Immigration Detention in the Past in NI

Unlike the rest of the UK, immigration detainees used to be detained within the Northern Ireland prison system and this gave cause for concern. 

The report Measuring Misery, published June 2004, drew attention to the trend of detaining increasing numbers of asylum seekers in Northern Ireland. It also indicated that the reasons for detention here often fell outside the categories that are acceptable under United Nations High Commission for Refugees (UNHCR) guidelines. There were anxieties around treatment and conditions but the major campaign issue was around the stigmatising by imprisonment of people who were not convicted of any crime. A number of bodies, including the Churches, made representations to Government.

The NI Prison Service closed Mourne House (the section of Maghaberry Prison where women prisoners and immigration detainees were held) and in June 2004 all women prisoners were moved to Hydebank Wood Young Offenders Centre. The male detainees were sent to a dedicated wing in a small prison ‘work out unit’ on Belfast’s Crumlin Road. This move brought better conditions for the male detainees than in Maghaberry. There was free association all day and no lock up in individual cells but there were still unresolved issues such as the poor access to medical supervision, lack of psychiatric support, lack of activities, little daylight in the building etc.

The situation for female detainees remained similar to what it had been in Maghaberry. The cells were smaller and without toilet facilities. Food was a constant source of complaint. Although staff shortages were no longer an issue, female detainees still spent long hours, locked in individual cells, without access to incoming phone calls. Access to a phone was possible only during free association time and was restricted to a ‘pre-entered’ list of numbers. This caused difficulties in obtaining legal support and immigration advice. A further concern about the arrangements was the separation of families and the fact that female detainees were still held alongside convicted prisoners.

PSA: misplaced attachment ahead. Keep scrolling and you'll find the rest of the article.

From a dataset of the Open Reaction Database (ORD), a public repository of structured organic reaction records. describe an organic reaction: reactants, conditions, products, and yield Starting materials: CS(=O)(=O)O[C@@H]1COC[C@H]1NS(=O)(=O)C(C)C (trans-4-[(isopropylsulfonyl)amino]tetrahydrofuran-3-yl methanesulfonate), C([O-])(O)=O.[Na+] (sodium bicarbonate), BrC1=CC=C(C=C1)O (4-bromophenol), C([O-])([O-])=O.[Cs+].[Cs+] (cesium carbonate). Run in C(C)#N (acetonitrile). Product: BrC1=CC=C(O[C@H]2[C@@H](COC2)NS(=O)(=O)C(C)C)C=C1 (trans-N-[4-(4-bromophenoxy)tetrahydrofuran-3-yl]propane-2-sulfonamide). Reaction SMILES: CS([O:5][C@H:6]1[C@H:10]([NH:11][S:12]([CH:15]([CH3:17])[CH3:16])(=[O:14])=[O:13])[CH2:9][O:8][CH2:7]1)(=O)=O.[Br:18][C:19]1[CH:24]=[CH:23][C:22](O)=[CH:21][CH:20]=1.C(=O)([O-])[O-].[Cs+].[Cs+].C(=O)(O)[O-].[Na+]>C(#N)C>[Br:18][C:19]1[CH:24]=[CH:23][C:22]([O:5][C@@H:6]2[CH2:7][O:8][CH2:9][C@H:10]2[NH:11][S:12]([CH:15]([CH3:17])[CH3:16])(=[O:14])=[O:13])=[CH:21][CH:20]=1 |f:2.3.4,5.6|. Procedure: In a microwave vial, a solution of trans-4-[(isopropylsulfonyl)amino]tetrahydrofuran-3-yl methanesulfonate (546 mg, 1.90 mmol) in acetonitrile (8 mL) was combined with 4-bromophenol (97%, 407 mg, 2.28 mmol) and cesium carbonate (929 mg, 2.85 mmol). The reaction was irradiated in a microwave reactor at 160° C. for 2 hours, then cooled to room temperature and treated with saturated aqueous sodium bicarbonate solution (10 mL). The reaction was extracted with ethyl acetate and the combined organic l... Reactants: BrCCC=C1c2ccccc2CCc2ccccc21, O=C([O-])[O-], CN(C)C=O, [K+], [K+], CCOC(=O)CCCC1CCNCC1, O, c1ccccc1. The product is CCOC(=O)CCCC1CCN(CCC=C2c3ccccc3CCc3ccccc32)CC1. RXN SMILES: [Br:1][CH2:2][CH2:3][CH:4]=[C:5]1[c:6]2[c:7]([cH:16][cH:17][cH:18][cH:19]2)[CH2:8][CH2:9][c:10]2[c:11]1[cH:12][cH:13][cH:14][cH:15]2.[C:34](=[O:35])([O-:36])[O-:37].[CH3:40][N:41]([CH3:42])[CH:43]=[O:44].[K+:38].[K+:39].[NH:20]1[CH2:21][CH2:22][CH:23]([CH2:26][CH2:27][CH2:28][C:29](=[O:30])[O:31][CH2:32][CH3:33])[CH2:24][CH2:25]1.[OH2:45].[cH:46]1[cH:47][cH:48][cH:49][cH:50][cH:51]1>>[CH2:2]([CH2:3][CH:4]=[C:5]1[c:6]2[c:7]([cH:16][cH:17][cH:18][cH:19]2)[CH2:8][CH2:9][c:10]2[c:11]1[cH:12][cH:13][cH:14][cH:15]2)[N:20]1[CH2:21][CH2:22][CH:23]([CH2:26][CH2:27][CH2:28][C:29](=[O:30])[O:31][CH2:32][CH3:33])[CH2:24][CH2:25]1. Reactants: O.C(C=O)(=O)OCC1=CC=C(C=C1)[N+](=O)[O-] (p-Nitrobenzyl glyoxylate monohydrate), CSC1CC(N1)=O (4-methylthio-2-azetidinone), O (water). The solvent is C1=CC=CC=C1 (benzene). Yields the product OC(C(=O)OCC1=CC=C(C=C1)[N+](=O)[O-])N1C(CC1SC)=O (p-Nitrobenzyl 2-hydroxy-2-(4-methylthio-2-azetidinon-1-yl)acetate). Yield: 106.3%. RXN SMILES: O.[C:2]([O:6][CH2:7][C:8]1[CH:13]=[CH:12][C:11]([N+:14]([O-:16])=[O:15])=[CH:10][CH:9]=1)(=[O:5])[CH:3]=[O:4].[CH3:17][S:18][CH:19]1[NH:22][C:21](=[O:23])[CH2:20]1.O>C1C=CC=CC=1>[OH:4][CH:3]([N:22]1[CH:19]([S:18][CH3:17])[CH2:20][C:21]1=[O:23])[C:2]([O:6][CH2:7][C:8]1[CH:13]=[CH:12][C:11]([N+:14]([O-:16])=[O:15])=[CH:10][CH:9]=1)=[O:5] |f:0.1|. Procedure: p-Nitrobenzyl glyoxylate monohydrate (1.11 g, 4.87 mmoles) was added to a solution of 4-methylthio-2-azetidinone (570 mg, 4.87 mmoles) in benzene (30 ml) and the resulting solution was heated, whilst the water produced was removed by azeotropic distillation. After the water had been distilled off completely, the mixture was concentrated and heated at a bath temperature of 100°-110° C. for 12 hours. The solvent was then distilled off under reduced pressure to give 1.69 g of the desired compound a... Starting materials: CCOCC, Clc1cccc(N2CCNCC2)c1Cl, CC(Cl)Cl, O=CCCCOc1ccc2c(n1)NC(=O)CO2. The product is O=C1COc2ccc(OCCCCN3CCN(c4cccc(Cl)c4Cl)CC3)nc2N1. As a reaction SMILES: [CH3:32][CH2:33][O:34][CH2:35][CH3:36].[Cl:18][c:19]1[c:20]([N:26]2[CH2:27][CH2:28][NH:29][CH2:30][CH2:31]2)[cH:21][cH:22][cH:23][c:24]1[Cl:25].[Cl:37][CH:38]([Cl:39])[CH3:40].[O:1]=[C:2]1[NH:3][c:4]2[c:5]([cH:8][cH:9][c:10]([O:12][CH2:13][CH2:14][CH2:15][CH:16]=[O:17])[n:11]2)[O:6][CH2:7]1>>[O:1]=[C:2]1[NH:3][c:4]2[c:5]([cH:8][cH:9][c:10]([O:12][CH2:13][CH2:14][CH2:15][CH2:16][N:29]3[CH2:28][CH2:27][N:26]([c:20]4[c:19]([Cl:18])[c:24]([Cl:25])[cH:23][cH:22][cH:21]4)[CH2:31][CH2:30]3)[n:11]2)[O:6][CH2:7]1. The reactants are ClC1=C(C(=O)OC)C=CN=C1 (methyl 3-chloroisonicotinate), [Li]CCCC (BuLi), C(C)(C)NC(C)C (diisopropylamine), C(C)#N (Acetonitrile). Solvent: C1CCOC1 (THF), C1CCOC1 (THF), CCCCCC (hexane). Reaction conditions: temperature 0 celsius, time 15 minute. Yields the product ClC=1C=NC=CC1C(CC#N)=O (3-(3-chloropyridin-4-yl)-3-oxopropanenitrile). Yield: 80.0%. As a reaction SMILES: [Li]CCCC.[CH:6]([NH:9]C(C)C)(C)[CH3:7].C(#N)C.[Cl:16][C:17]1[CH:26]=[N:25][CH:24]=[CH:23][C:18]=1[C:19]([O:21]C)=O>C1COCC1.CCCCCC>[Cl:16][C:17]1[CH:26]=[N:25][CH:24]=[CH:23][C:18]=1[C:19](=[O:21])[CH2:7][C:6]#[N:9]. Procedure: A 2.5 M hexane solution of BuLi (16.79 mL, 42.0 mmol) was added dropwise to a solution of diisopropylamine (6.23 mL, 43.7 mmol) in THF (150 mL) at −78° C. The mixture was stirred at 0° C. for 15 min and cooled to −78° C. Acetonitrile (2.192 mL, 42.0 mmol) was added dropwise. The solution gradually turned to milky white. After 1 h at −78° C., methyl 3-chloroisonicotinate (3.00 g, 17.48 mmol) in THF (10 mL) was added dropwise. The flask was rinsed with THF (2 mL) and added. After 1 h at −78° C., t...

Maghaberry remained the place where male detainees were processed and assessed, before being sent to the Crumlin Road unit. In most cases they were held for 24 to 48 hours before being transferred. There were examples, however of people still being held for long periods in Maghaberry and it would appear that some detainees were never brought to the Crumlin Road Unit.

In 2005 the Government ended immigration detention within the NI prison system. To find out the present situation read how immigration policies are enforced today.

Further Reading
Immigration Detention in Northern Ireland 2005 report, Refugee Action Group
Sanctuary in a Cell Update by Emily Trelfall 2003